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Score Another for the Grown-Ups

By Frank Gruber

At a certain point during the news conference last Thursday at the Loews Hotel, the news conference at which hotel management, local and corporate, and the leadership of H.E.R.E. Local 11 announced their agreement for a new cooperative process to determine whether the hotel's employees want to unionize ["Loews Union Reach Agreement" Dec. 13], I looked around and thought to myself, "Where's the guy in the Darth Vader suit?"

Lest we forget, the past several years of labor strife in Santa Monica owe a lot to the shenanigans that took place at the (formerly-Sheraton) Miramar Hotel, starting in 1995, when management sought to decertify the union at what was then Santa Monica's only union hotel.

New organizers had brought a more activist style to the union (then Local 814), which had been sleepy for years, and management responded by "encouraging" the workers, starting at the front desk, to seek decertification.

Ultimately, the hotel, among other things, required workers to attend "informational" meetings where the hotel's general manager donned a Darth Vader outfit to demonstrate to the workers the scariness of union leadership. In case Luke Skywalker's biological father wasn't scary enough, management printed posters depicting union leaders dressed up like Hitler.

Ultimately the decertification campaign became moot when Fairmont Hotels bought the Miramar. Fairmont had union hotels in other cities and saw no reason why they couldn't make enough money running a union hotel in Santa Monica. They quickly negotiated a new union contract.

Score one for the grown-ups, but for every action, there is a reaction, and nothing energized the labor movement in Santa Monica like the effort to decertify the union at the Miramar.

At first the union made some missteps, trying to pressure the city not to allow Hotel Casa del Mar to take over from Pritikin, an odd tactic for a union that represents people who work in hotels, but ultimately the union hit on a better strategy.

The strategy was two-pronged. On the political front, the union brought the living wage movement to Santa Monica to get the community behind the workers and show management that they could lose even if they prevented unionization.

On the labor front, the union targeted key hotels -- first the Loews, then the Doubletree (and coming up, the Four Points Sheraton) -- where the union and their living wage allies could agitate and demonstrate. These hotels are owned or managed by nationwide chains that, like Fairmont, own or manage union hotels in other cities.

The union strategy has now paid off at the Loews. Union and management have entered into a mutually respectful agreement that should lead to union recognition, collective bargaining, and a union contract.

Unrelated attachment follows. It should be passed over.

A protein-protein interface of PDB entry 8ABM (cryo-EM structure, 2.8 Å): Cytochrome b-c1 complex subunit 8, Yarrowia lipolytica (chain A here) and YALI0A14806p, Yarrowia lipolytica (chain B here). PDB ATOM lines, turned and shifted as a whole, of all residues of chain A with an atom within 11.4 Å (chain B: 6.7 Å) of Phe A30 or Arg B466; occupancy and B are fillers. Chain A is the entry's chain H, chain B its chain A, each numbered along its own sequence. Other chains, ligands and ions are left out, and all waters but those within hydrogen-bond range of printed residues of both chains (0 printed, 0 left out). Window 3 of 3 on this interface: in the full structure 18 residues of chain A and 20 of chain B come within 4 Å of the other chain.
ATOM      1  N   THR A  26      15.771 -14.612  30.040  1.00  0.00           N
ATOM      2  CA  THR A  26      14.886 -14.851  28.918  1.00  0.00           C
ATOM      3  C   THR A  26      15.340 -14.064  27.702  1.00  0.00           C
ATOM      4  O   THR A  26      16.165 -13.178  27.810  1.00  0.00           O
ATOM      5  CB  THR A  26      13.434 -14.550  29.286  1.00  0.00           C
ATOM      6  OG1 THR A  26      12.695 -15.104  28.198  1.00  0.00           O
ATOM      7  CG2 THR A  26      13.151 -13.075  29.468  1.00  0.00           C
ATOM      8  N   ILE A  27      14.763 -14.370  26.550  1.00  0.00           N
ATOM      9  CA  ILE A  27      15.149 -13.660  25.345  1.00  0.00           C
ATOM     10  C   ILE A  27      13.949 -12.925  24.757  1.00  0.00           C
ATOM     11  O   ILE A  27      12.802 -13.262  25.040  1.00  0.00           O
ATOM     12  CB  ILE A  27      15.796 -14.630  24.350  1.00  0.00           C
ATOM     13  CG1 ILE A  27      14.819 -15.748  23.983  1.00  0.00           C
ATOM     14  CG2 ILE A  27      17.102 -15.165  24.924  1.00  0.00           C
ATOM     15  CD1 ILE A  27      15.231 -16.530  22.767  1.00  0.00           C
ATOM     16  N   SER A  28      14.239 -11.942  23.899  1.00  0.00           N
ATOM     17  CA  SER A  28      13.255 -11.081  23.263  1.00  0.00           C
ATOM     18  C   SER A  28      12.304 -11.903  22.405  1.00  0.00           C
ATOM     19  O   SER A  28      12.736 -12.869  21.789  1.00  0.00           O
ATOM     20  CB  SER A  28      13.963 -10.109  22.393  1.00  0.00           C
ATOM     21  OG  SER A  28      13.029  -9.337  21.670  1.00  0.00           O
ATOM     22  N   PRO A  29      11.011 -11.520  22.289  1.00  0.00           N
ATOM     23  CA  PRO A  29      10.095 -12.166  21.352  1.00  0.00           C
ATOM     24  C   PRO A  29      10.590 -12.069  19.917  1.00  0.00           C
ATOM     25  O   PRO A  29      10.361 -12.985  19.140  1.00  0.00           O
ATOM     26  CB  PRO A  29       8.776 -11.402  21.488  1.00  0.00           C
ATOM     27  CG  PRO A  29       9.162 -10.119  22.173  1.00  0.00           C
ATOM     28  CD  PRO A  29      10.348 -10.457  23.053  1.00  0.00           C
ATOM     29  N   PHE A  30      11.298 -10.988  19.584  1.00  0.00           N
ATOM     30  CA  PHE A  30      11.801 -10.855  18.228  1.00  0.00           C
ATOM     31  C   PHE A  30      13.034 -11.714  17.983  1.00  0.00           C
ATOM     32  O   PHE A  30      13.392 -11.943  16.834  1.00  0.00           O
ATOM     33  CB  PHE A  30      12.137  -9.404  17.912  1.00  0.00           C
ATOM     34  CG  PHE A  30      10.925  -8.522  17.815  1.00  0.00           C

I like "Star Wars" as much as the next middle-aged dad, but at the press conference it was a pleasure to be in a room full of grown-ups, with no Darth Vader in sight.

* * *

Congratulations to Richard Bloom on his election as our new mayor. I opposed his election to City Council, and have opposed many of his votes, but on the dais Bloom rarely grandstands or goes rhetorical, and I won't deny that he's thoughtful.

We should all wish him good luck -- the next couple years will be tougher for the city than the preceding several.

Council Members Ken Genser and Pam O'Connor told The Lookout before the mayoral vote that the Council's votes for mayor did not reflect politics, but how the council members feel about each other, and about who they thought could best represent the city and run meetings. ["McKeown_Bloom_Vie_for_Mayor," Dec. 10.]

Specifically they said it wouldn't matter that Kevin McKeown, who expressed his desire to be mayor, was a Green Party member.

If who is mayor is not political, then why is the mayor always a SMRR member when SMRR has the majority, and not a SMRR member when SMRR is in the minority?

In any case, I'm happy that we won't have another Green Party mayor the next two years. Not that I didn't think Michael Feinstein ran a good meeting -- he did -- but regardless whether O'Connor and Genser think it matters if our mayor is a Green, the Greens make a big deal about it, and that's enough to annoy me.

But perhaps annoyance clouds my judgment. Based on a bit of political theater that took place during nominations for mayor, it may be that not all Greens care whether a Green is mayor of Santa Monica. What happened was that when Ken Genser diplomatically suggested that the council split the mayoral term into two one-year halves, which would have allowed McKeown to have a turn, no one seconded Genser's motion -- not even Feinstein, McKeown's fellow Green Party member.

Whoa. Word is that McKeown has said not-nice things about Feinstein in Green Party circles, and, of course, back in October 2001 there was that intra-Green Party spat when McKeown led the movement to scrutinize how Feinstein ran local Green Party finances through his back pocket. ["County_Greens_Ask_Mayor_to_Turn_Over_Funds," Oct. 8, 2001.]

I expected that Feinstein and McKeown had buried the hatchet, given how chummy they were during the recent election, but now we know that there's room for good old political payback in the rarefied world of Green Party "grassroots democracy."

How reassuring.

The views expressed in this column are those of Frank Gruber
and do not necessarily reflect the opinions of The Lookout.
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